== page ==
In the Matter of a Complaint: by Friedrich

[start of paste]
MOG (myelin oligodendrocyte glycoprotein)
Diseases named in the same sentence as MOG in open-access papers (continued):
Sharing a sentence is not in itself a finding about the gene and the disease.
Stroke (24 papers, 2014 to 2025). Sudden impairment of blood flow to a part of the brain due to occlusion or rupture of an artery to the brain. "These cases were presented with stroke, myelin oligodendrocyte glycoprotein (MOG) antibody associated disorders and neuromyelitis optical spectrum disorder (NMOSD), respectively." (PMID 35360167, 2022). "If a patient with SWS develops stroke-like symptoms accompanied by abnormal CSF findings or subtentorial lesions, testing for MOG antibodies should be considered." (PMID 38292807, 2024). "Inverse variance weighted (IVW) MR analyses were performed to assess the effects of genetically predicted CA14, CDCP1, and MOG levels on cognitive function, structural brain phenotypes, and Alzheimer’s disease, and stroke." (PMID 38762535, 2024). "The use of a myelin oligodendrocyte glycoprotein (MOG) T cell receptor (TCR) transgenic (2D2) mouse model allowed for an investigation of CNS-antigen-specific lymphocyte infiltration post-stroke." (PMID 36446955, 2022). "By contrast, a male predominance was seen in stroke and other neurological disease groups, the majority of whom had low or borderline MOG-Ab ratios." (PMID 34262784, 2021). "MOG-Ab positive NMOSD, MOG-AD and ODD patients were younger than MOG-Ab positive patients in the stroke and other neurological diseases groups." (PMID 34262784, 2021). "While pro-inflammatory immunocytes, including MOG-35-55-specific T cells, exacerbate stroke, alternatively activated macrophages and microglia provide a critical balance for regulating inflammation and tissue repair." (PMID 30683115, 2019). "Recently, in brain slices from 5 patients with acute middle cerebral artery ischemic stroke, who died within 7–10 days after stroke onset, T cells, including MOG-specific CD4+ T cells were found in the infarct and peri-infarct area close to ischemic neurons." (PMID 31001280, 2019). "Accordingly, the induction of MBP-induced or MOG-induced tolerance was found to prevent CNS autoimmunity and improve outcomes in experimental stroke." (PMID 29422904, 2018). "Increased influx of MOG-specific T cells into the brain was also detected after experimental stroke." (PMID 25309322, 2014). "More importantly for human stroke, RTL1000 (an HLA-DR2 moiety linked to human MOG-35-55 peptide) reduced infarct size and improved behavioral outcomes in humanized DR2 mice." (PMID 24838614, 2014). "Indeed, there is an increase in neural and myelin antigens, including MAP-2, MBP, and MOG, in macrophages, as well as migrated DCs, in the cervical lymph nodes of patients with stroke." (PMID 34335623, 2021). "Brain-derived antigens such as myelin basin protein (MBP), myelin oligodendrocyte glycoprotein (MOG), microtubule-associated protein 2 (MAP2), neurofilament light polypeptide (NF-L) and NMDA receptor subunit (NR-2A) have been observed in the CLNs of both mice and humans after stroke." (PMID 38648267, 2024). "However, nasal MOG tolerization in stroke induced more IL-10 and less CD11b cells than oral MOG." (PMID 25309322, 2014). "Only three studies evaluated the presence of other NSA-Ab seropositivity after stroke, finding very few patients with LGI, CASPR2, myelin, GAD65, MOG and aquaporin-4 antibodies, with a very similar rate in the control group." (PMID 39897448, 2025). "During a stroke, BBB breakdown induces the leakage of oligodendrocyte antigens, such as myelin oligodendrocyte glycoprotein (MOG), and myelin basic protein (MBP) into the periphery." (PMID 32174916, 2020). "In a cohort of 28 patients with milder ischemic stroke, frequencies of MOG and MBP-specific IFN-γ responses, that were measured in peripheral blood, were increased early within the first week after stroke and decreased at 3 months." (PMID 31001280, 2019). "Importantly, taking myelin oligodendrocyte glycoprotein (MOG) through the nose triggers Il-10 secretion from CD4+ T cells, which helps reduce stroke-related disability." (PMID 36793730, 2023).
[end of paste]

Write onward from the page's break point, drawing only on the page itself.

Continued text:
Connecticut General Statutes §9-236(a) and (c) generally prevent citizens from entering the polling places on election day, except to vote. During the Aug. 14, 2012, primary, Prasad Srinivasan allegedly visited the municipal polling places and spoke to elections officials. At the time, Srinivasan served as the State Representative for the 31st General Assembly District. Allen Friedrich filed a complaint with the State Elections Enforcement Commission, alleging that Srinivasan, who was not on the ballot, wrongly entered the polling places when he did not intend to vote and had not been appointed as an election official or a party checker. The State Elections Enforcement Commission found that during the August 14 primary, Srinivasan visited four different polling places. Connecticut General Statutes §9-236(a) and (c) prohibit loitering within polling places and entering the polling places other than to vote. The statute provides, "No person except those permitted or exempt under this section or section 9-236a and primary or election officials and party checkers appointed under section 9-235 shall be allowed within any polling place except for the purpose of casting his vote." Although there was no evidence that Srinivasan knew he was violating the statute, as a member of the General Assembly Srinivasan was a "sophisticated participant" in elections. The State Elections Enforcement Commission held Srinivasan to a higher standard than normal citizens. The State Elections Enforcement Commission reprimanded Srinivasan and ordered that he comply with C.G.S. §9-236(a) and (c) in the future.